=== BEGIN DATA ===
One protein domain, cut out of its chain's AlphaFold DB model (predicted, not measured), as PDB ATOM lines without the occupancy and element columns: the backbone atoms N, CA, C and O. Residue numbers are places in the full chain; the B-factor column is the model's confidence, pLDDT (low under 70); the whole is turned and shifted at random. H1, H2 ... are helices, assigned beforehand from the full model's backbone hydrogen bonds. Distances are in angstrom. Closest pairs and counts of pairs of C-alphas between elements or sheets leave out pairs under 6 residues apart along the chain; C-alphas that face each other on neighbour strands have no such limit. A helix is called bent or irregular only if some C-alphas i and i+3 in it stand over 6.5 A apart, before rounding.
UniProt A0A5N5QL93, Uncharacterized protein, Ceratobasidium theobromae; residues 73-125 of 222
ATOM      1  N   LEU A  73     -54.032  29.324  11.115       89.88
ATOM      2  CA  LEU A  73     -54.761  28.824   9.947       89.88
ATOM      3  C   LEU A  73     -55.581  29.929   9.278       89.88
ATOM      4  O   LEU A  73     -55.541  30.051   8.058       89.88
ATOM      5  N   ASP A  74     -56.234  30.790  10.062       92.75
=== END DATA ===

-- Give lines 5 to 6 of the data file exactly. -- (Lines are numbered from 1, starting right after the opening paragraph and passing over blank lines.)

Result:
ATOM      4  O   LEU A  73     -55.541  30.051   8.058       89.88
ATOM      5  N   ASP A  74     -56.234  30.790  10.062       92.75